Hobsbawm’s blinkered vision
The history of the past century is dominated by the clash between universalism and nationalism. Eric Hobsbawm, who died last week at the age of 95, wrote about it and lived it. He combined scholarly brilliance and monumental political error.
As a teenager in Berlin, Hobsbawm witnessed the collapse of the Weimar Republic. He studied at Cambridge in the 1930s and became one of the great historians of the modern era. Yet his understanding of the 20th century was bounded by an ideological choice he made as a young man. In 2002, he recalled in his memoirs, Interesting Times, that "in the crisis-saturated atmosphere of Berlin in 1931-33… political innocence was not an option". To the end of his life, Hobsbawm espoused the universalist ideals of Communism, which he contrasted with the particularist aims of Zionism. It's not necessary to await the verdict of history to recognise how terrible was that judgment.
The paradox of Hobsbawm is that his Marxism was not an idiosyncrasy. It saturated his understanding of history, and not always for the worse. It illuminated the themes of his outstanding work on 19th-century economic history. Hobsbawm's trilogy comprising The Age of Revolution, The Age of Capital and The Age of Empire explores the ascendancy of bourgeois Europe from 1789 to 1914. But his treatment of 20th century history was far less incisive. In doctrinal disputes within the Communist movement, he took the side of Eurocommunism - a pragmatic accommodation with Western parliamentary democracy. Yet he was far from grasping the totalitarian character of Communist rule in Eastern Europe.
In his 1997 book, On History, Hobsbawm makes this judgment: "Fragile as the communist systems turned out to be, only a limited, even nominal, use of armed coercion was necessary to maintain them from 1957 until 1989." That is an extraordinary way to characterise a period that included the crushing of the Prague Spring by 6,300 Soviet tanks in 1968.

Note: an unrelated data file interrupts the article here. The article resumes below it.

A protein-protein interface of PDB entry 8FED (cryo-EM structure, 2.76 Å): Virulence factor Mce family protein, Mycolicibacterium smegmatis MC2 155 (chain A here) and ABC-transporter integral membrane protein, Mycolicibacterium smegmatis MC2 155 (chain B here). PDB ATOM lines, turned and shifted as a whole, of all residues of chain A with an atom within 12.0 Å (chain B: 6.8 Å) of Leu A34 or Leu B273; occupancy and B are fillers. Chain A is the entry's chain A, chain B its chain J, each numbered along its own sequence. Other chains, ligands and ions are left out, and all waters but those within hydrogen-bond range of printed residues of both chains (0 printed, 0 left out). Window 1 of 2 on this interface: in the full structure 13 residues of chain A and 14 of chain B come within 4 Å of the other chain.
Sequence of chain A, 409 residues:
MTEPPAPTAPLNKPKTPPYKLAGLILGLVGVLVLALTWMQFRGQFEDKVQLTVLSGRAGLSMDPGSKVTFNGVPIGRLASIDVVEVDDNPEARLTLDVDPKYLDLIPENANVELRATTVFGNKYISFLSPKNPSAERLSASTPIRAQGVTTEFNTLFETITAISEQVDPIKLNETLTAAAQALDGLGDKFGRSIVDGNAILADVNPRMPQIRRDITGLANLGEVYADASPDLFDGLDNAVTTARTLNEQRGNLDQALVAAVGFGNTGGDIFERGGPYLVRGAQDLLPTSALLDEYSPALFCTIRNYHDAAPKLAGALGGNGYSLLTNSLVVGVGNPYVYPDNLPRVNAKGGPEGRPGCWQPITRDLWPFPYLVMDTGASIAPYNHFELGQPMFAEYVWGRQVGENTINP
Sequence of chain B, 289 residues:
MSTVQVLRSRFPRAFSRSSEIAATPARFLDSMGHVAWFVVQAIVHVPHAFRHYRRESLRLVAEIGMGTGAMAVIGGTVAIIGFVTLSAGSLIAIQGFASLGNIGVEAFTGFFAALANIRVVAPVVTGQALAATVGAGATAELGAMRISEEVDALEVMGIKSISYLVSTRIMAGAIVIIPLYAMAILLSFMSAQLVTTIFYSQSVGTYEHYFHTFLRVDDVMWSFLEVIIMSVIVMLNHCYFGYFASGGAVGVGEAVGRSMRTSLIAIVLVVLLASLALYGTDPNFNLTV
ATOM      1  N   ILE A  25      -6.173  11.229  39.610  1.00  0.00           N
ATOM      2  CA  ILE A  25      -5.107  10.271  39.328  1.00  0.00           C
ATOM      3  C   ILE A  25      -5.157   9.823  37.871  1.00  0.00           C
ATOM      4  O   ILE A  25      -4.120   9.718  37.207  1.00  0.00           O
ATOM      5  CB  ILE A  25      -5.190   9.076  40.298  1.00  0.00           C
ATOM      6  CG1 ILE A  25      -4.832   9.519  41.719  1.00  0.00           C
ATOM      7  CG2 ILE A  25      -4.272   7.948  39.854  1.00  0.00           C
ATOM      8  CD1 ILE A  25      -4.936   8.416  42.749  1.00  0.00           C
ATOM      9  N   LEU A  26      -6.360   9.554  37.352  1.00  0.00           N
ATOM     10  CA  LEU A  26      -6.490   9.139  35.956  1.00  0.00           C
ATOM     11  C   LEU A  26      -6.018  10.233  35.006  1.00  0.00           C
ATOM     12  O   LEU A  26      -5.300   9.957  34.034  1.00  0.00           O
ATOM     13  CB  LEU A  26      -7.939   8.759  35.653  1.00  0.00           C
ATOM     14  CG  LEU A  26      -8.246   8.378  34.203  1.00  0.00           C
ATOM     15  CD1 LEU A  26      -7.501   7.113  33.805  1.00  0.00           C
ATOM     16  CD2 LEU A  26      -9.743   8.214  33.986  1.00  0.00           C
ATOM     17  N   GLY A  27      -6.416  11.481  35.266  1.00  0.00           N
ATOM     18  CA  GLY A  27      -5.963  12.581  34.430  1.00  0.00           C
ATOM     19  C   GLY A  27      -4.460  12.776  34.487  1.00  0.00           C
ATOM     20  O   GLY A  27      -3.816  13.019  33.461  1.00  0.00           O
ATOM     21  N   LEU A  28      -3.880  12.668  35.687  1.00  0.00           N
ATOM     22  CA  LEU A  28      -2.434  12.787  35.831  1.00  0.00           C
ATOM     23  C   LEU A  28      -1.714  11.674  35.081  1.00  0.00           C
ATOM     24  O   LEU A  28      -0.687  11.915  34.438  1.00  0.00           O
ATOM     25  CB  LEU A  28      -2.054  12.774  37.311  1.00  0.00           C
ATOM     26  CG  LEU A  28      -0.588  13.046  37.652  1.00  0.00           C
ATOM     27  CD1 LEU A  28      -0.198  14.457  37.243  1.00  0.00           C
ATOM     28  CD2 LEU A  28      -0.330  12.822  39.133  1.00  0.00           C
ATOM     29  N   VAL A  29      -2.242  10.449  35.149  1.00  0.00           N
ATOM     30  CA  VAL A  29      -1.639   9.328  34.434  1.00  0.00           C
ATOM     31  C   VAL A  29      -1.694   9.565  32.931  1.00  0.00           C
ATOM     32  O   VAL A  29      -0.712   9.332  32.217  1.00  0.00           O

In his memoirs, Hobsbawm explains the roots of his Marxism and also his status as a "non-Jewish Jew" (the phrase was coined by Isaac Deutscher, the biographer of Trotsky, to denote someone of Jewish birth but no Jewish allegiance). He says: "I have no emotional attachment to the practices of an ancestral religion and even less to the small, militarist, culturally disappointing and politically aggressive nation-state which asks for my solidarity on racial grounds."
That slighting description of Israel coexisted with Hobsbawm's stubborn belief that the Soviet Union remained, for all its deformities, a workers' state. Yet Communism was not, as its defenders argued, an imperfect realisation of a humanitarian impulse, let alone a scientific route to emancipation. Oppression is integral to Communism because it aims at social unity. There is no place for political opposition in a state where the people's interests are one. That's why Communism has always and everywhere abolished liberal political rights.
The state of Israel has many flaws. It has perpetrated many injustices. But the Jewish national movement created and sustained a democracy through decades of siege. Modern, secular Zionism envisaged the need for a Jewish state and realised it in conditions of utter catastrophe for the Jewish people. In doing so, it confronted and disarmed its own extremists.
When eventually a Palestinian state coexists with a secure Israel, that too will testify to the ideals of pluralism and equity that characterised the vision of Theodor Herzl and other Zionist pioneers. In the clash of ideologies, Hobsbawm the great historian showed not just emotional distance but profound incomprehension.